Welcome to PEPTalk! This blog is all about parenting – including tips, great articles and updates on our class offerings. The conversation is for parents and others who want to raise healthy, cooperative, thriving children. Raising children to thrive isn’t easy, especially when those children regularly mess up our plans for their success. We learn the art of parenting from each other, and our PEPTalk blog is here to help—with tips, tools, talk and encouragement—as well as updates about PEP’s many educational programs.
Our bloggers are like our class leaders (many of them are class leaders)—parents who have found at PEP support, inspiration and a sensible road map for the journey. They’ll share their unique perspectives and experiences, connected by their deep commitment to helping you be the parent you want to be. We invite you to join the conversation.
Wait a minute! What’s the title of this article? Positive time-out? There’s no such thing! Well, folks – I hope that by the time you finish reading this article, you come away with a different perspective about what time-out has been traditionally, and how it can be positive for child and parent (or teacher), a learning experience, and a way to diffuse a tense situation. Traditionally, a child has been “put into” time-out because of “bad” behavior.... read more>>
The Golden Rule: Treat others as you would like to be treated. – “It’s Time to Stop Following The Golden Rule”, Irina Cozma, Harvard Business Review What if what you would like is not what they would like? … What if one doesn’t particularly love oneself? – Rabbi Sylvia Rothschild I get it. Your parenting begins and ends with the Golden Rule.... read more>>
Mistakes are good. Failure is fine. Being “good enough” is, well, good enough! The number one way for people – all people – to improve is by making mistakes, learning from those mistakes, and trying a different way of doing things in the future. There is no such thing as a “perfect parent”, and if there were, they wouldn’t be human! Keeping children safe, providing a secure environment, soothing them when needed, and teaching them life skills – all while making mistakes along the way – is exactly what children need.... read more>>
Are you feeling challenged, threatened or even defeated by your preschooler’s behavior? If so, the two of you are likely engaging in power struggles. Rest assured that there are some trusted strategies for addressing power struggles. These strategies are based on knowing the Secret Code of your child’s misbehavior. The Coded Message If your child is engaging in power struggles, look for the “secret coded message” in the behavior.... read more>>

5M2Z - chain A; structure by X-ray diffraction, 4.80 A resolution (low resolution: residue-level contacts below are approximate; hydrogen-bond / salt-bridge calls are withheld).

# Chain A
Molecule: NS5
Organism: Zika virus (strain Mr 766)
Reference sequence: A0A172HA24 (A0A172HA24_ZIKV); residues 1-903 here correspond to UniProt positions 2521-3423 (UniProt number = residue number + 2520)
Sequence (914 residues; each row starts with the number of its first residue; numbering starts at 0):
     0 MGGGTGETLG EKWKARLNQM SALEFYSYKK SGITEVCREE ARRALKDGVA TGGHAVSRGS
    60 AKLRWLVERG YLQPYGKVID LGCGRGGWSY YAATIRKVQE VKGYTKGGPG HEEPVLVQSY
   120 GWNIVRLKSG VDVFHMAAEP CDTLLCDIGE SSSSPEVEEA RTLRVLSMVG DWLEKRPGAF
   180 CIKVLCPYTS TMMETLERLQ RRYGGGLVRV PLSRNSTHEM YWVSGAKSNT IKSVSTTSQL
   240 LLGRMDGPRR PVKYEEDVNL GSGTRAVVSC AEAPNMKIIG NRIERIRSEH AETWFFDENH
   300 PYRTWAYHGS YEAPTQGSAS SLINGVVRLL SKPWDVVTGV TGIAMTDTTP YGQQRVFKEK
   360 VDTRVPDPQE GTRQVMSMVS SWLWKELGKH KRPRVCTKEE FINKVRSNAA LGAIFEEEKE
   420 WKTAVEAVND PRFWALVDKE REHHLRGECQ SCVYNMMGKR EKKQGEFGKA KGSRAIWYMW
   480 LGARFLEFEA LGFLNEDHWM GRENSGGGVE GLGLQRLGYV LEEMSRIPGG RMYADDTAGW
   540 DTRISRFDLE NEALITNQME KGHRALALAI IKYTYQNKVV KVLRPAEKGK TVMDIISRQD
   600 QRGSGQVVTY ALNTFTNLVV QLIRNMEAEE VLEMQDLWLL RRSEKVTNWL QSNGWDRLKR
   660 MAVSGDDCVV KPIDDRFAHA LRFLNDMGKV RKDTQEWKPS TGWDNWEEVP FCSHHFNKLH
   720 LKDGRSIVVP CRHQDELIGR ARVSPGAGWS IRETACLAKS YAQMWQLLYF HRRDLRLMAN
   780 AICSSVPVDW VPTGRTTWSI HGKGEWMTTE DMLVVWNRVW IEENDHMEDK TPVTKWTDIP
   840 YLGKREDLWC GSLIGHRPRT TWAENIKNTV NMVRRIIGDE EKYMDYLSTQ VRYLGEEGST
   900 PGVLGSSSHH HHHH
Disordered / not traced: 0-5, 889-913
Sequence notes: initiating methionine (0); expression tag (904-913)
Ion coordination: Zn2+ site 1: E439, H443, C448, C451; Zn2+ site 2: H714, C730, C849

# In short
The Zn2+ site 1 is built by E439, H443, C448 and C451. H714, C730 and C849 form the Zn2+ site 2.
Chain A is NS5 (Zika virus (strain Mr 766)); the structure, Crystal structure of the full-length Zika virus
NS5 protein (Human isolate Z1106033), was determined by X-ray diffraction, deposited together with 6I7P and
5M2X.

We want the best for our children, which doesn’t necessarily mean we want them to have the most expensive material things. What it likely means is that we want them secure, safe and well balanced. We hope to lay a good foundation on which they can build as they grow into adulthood. Money – and learning to manage it responsibly – will impact whether they will be successful as adults. Don’t be Afraid to Talk – About Money!... read more>>
According to many subject-matter experts, there are three general styles of parenting: Authoritarian, Democratic and Permissive. In the realm of parenting that middle ground is associated with the democratic parenting style. Maybe you already have an idea of which style most closely resembles yours? To be real, when I first sat down to write this article, the words “Imposter Syndrome” came to mind. My husband and I have three sons,... read more>>
It’s 7:30 p.m. and 11-year-old Jack has been staring blankly at a document titled “The Causes of the Civil War” for a solid five minutes. He lets out an exasperated sigh and begins doodling on the paper next to the keyboard. The essay he has yet to begin is due tomorrow. Sound familiar? For those of us with kids who struggle with executive functioning, this is a common scenario. It’s not that Jack doesn’t want to complete his work or that the assignment is too difficult for him,... read more>>
Bad-Mouthing Your Ex: The Long-Term Effects on Children Let’s begin by acknowledging that bad-mouthing a co-parent is not appropriate behavior whether married, separated, unmarried or divorced. Saying mean things to your children about the other parent – even true things – is hurtful to the other party, but mostly to the children. And in all cases, this is a no-no. Think about this. Most of the way we behave and respond to situations stems from what we learned from the adults in our lives when we were children.... read more>>
It’s never too early to start talking to kids about race and racism. Babies as young as 3 months old can recognize racial differences, and just a few years later, they begin to show biases for or against different racial groups. You might want to say, “My children don’t see color,” but scientific research shows that they do notice skin tone just like they notice other characteristics like hair color and body build. Experts also encourage the acknowledgment,... read more>>
Limits can be tricky. Some of us set too many limits, which we spend all our parenting energy upholding. Some of us set too few limits and just throw up our hands saying, “Kids will be kids.” Limits are important. Both the natural and the social world have plenty of them. If we don’t define and uphold limits within our families, our children may go into the world unprepared to work, live and play with both a spirit of freedom and a sense of responsibility.... read more>>
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